Getting around major cities

Trains (including Shinkansen bullet trains)

Fastest option, comfortable seating, extensive network

Most expensive, especially bullet trains

Long distances (over 200 km) where speed is a priority

Japan On A Budget - CabinZero

Getting around the country doesn’t need much. Photo by f11photo -


Highway bus service is the cheapest means of transportation to get around Japan. Buses are slower than trains and subways, but they cost way less. There are night buses for longer distances. A bus ticket from Tokyo to Kyoto can cost as low as €15. Willer Express is a good place to start.


The Shinkansen is a feat of engineering and the fastest way to get around the country. However, the fare is north of hundreds of euro - up there with air fare. So you should skip them for their hefty price tag, but if you can, you should experince it once to see what it’s like.

Local trains, on other hand, is more reasonable in terms of pricing. They, along with buses, are the best options for travel around the cities. However, avoid morning and afternoon rush hours as they will be jam-packed with people leaving work and school.


If you are looking for a cheap alternative to the train, something like the Tokyo Subway Day Pass is great. For just 1,500 yen (~€9), you get unlimited access to all subway stations across the city. There are many regional day passes like this if you stick to one region at a time.

Is It Cheaper To Use JR Japan Rail Pass In Japan?

The Rail Pass is undoubtedly the most well-known. It is available for 7, 14, or 21 days. Depending on your destination, you may need to travel two round trips a day or more to pay off the pass. 

However, paying for individual tickets is better, especially after a recent price hike - up to 77% for a 7-day pass. You will still get charged the same amount for a ride, but you won’t waste the amount already paid for but couldn’t get the chance to use. 

For example, a one-way ticket from Tokyo to Kyoto costs around 16,000 JPY/reserved seat. A 7-day Tokyo-Kyoto rail pass costs 50,000 JPY (ordinary cards). If you make a round trip with an individual ticket, the total is ~32,000 JPY, which is cheaper than a JRP. 

If you still want to buy a Japan Rail Pass, keep in mind that it’s only available online at and must be purchased before going to Japan.

Japan On A Budget - CabinZero

Individual tickets and Japan rail pass suit different travel needs. Photo by Richie Chan -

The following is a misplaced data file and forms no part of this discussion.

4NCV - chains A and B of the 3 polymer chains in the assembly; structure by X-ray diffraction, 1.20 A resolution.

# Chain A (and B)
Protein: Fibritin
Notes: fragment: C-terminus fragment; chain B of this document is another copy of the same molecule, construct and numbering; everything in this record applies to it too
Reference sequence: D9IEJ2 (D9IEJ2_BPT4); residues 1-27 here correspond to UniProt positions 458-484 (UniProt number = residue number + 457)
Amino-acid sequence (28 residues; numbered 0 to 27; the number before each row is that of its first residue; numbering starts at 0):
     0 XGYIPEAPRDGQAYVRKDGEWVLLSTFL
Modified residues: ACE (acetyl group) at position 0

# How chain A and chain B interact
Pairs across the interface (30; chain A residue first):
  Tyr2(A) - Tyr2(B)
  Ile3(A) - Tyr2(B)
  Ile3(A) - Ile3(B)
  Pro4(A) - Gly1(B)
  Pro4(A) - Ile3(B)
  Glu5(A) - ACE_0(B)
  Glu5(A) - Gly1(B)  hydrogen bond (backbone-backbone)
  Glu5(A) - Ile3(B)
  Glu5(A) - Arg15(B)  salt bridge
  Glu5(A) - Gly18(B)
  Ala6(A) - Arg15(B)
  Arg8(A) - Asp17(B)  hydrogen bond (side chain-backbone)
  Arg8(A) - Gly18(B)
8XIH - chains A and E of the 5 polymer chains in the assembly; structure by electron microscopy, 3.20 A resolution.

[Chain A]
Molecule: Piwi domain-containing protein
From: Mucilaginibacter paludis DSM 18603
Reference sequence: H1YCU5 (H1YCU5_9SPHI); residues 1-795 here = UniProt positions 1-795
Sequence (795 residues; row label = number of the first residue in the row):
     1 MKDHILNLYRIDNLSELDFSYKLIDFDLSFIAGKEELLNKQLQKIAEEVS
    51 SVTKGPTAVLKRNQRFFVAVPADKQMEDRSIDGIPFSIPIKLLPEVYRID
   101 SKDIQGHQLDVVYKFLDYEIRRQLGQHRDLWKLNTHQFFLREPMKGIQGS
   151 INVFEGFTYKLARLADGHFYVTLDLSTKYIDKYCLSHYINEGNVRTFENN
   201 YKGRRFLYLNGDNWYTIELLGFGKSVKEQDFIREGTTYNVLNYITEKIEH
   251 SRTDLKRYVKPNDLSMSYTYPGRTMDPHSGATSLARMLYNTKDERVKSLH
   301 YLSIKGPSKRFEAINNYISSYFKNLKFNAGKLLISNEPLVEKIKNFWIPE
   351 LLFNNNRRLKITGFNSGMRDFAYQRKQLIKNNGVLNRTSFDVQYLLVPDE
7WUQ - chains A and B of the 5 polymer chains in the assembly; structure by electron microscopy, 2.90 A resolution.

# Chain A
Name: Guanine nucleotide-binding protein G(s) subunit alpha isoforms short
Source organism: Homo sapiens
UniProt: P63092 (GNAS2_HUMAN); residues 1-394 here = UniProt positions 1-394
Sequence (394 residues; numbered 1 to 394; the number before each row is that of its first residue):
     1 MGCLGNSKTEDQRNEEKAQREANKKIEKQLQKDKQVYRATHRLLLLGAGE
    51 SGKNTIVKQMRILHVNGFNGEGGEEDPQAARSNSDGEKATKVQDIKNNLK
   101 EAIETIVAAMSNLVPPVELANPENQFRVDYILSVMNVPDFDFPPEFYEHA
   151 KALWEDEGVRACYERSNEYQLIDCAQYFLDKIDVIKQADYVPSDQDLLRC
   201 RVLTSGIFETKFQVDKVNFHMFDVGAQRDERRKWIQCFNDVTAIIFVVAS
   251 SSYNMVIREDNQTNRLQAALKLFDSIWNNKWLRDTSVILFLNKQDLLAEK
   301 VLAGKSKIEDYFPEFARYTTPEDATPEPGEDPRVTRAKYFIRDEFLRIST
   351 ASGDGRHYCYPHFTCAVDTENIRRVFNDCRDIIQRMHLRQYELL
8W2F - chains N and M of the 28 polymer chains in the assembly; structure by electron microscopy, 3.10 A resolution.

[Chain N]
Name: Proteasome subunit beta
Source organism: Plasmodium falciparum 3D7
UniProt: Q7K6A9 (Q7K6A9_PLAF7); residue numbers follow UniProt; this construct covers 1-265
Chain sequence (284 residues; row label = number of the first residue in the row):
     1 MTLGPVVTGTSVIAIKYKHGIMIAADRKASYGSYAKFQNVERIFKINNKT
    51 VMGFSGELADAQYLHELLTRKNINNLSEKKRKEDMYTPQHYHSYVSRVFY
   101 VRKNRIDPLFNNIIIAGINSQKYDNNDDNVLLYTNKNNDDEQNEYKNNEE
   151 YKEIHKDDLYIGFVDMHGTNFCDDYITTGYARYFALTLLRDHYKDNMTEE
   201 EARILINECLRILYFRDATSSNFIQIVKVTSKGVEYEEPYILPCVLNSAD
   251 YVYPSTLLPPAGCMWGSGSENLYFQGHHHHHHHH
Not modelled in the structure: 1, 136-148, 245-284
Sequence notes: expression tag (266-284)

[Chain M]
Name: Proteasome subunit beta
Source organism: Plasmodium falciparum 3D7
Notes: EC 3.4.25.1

Find Accommodations For Japan On a Budget

After transportation, accommodation is the second aspect you need to plan strategically. Why? Because if you just aim at the lowest-priced option, you may have to sacrifice your comfort and convenience. 

Most rooms in Japan are on a smaller side (and are pricey, especially if you are in big cities like Tokyo). But the hygiene standard is very high. Expect to find age-old furniture, but things will be very clean.

Here’s a comparison of price for 1 night between a Ryokan, hostel’s dormitory, and capsule hotel for your reference (according to listing).


Hostels offer the cheapest option, with dorm beds starting around ¥2,000-¥4,000 per night (€12-€30). Ideal for very budget-conscious travelers who don't mind shared spaces and a social atmosphere. Many hostels offer amenities like common areas, laundry facilities, and sometimes even free breakfast.

Business Hotels

If you want to enjoy the amenities of hotel without stressing out your pocket, try “business hotels”. Business hotels typically range from ¥4,000 to ¥8,000 per night (€30 to €60) for a single room

They focus more on travelling for business purposes rather than leisure, so they are often located near business centres and airports rather touristy spots. They are more of a place for travelling business people to crash for a night. Room rates are also lower for that reason.

They may be lacking in terms of aesthetics, but you still get a private room, breakfast, and even onsen access on a budget. Budget hotel chains in Japan include Dormy Inn, Toyoko, and more.

Capsule Hotel

Capsule hotels are generally cheaper than traditional hotels, with prices ranging from ¥2,000 to ¥5,000 per night (approximately €12-€30). If you arrive at Terminal 2 of Narita airport (one of the best airports in the world), 9h hours Narita is worth a stay to recharger after a long flight, especially a red eye one.

Most capsule hotels offer shared facilities, including bathrooms, showers, and sometimes saunas or public baths. Some also provide lounge areas, vending machines, and laundry services. Remember to bring earplugs or noise-cancelling headphones to block out noise.